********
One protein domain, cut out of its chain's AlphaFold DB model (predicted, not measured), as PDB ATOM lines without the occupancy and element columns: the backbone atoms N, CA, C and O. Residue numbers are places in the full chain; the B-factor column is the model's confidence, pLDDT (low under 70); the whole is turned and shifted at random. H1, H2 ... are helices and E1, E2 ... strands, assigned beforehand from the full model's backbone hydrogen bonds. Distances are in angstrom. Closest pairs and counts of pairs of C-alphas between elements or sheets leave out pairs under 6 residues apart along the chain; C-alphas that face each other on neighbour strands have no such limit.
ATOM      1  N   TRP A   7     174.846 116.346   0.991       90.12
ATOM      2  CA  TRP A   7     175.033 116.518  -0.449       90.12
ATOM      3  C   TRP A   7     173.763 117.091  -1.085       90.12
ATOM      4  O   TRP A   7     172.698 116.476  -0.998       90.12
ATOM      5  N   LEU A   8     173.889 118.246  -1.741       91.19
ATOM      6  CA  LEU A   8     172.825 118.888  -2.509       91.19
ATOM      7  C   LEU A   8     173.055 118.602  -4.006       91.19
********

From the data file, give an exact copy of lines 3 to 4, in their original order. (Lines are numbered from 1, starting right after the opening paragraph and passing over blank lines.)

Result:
ATOM      3  C   TRP A   7     173.763 117.091  -1.085       90.12
ATOM      4  O   TRP A   7     172.698 116.476  -0.998       90.12